Carrie and Mike Rigsby found a 100-acre hideaway only minutes from where they work and shop. 

Breezes waft across the lawn, cooling the summer air. A gravel road curves around a pond brimming with lily pads. The Rigsby’s four-bedroom house looks over a freshly mowed clearing, surrounded by dense woods. 

The family moved out there five years ago with their three daughters: Jessica, now 21; Emilee, 17; and Katelyn, 9. They also have a small army of dogs, including Dixie, a blue heeler; Bella, a Yorkie; Molly, a shih tzu; Zoey, a golden retriever; and Prince. Rigsby described Prince as “a little bit of everything.” 

 

Over the years, the Rigsbys built their dream house, added a swimming pool, a swing set and an elevated playhouse. They also cleared away trees, briars and boulders that had littered the backyard. 

“It was just kind of an eyesore,” said Carrie Rigsby, a nurse. “We sort of slowly cleaned it up.” 

She said her husband used a tractor to haul the boulders away. 

Earlier this year, he hauled many of them back for a new flower garden and sitting area. 

Boulders surround a flower garden that features azaleas, begonias, peonies, hostas and a cluster of trees. 

“This is kind of my pride and joy, my Mother’s Day gift,” Rigsby said. “Eventually, I’d like to put a hammock out there.” 

Behind the flower plot are two boulders as long as benches — which is how the family uses them. 

“You can sit on those rocks,” Rigsby said. “The two rocks came out of the ground where the pool is now. They came out as one piece.” 

Rigsby said her husband joked that he wasn’t going to move them again. 

The garden and boulder benches complement a shady sitting area, where the family and friends gather around a fire pit.

Rigsby, who likes to repurpose things, recalled converting an old wooden porch swing into a glider.

“I dug it out of a fire pit,” she said.

A wire fence borders the clearing. Behind the wire fence, a pair of goats roam through acres of trees and munch away at the underbrush.

“My husband’s goats, actually,” Carrie Rigsby said. “They eat everything they come across. They eat a lot.”

Katelyn reached her arms toward a low tree branch and said, “They can basically eat all the way up here.”

A zipline with a wooden board seat extends from the playhouse, past the pool to end beside the house.

“We have a lot of kids who like to show up at our house, lots of entertainment,” Rigsby said.

A shady porch stretches across the front of the house, offering a panoramic view of the woods and pond.

“This pond was here when we got here,” Rigsby said. “The lily pads were natural with the pond. In about three weeks, the pond will be white with blooming lily pads.”

Kids fish and cattle drink at the pond, she said. 

“It’s 6 feet deep with 4 feet of mud.”

Rigsby said she likes to sit on the porch in the morning.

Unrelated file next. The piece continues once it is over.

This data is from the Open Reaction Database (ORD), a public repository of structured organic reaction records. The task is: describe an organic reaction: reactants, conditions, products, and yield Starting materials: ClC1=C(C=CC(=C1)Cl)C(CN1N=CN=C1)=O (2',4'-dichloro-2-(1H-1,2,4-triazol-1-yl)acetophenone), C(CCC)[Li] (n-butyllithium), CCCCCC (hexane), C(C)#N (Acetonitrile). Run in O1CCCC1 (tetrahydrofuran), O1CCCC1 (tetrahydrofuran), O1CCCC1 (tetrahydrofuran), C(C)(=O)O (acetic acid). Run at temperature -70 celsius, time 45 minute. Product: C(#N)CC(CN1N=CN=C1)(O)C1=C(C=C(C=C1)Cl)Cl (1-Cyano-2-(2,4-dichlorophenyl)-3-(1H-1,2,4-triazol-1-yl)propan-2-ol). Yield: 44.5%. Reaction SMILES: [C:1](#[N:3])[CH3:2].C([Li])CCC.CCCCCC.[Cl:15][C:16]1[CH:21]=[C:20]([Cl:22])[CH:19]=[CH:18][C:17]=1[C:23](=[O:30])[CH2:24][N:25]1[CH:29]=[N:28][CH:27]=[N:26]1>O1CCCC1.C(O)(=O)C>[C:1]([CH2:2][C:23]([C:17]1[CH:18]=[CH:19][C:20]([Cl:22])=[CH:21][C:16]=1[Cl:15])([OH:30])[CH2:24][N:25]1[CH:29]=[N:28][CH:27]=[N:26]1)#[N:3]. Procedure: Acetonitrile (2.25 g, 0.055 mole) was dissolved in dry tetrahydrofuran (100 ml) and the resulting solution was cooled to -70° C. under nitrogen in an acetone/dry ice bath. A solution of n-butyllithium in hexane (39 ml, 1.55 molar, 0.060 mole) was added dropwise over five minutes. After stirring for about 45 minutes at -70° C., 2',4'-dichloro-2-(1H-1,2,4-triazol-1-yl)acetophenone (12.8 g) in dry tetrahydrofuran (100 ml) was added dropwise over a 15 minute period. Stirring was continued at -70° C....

“It’s really pretty in the morning,” she said. “Deer come down at the pond, and it’s really beautiful.”

Inside, a craft room and recreation room fill the second floor. 

In the craft room, Rigsby and her daughters do “you name it.”

“We sew, we paint, we have a Cricket machine that makes decals,” she said. “Whatever we want to do, we do in the craft room.”

The room brims with ribbons and fabric, and multiple colored scissors are hung in neat rows.

The recreation room features a microwave oven, a dorm room-sized refrigerator, foosball table, and air hockey table and what must be THE go-to piece of furniture in the entire house. It’s a black, low-slung round spinning seat the Rigsby’s bought at Mathis Brothers. 

“We wanted something different here,” Rigsby said. “It looked comfortable. You can curl up in it. Three people can curl up in it.”

Downstairs, a granite counter sweeps around the kitchen, letting Rigsby see into the living room as well as the backyard.

“I like open space, I don’t like to be secluded,” she said. “When we built this kitchen, I knew what I wanted. I wanted an open kitchen. I spend a lot of time in here. I wanted to make sure I was connected to my living room. I knew I wanted to look out the back porch.

A mud room/laundry room doubles as the family “locker room.” Each family member has a wooden nook where things could be hung or stashed. The office also features a built-in desk, where Mike Rigsby does much of his office work. He drives a Fort Gibson school bus, has a herd of cattle and operates Okay Mini Storage.

Arched doors open onto a formal dining room adjacent to the kitchen.

Each daughter has her own bedroom. Each bedroom has a built-in desk and a shelf about a foot and a half from the ceiling. Each daughter has one painted wall. Jessica’s room is deep red. Emilee’s is green. Katelyn’s is pink.

Jessica has her own bathroom. Emilee and Katelyn share one.

The family moved to this country estate after outgrowing their old house, which sat on 15 acres, Carrie Rigsby said.

“We sold it and bought this property, which had an old house on it,” she said. “We remodeled that house, sold it and built this one.”

Location was property’s main appeal. 

“It’s seven minutes from the schools, and five minutes from Harps,” she said, referring to the grocery store. 

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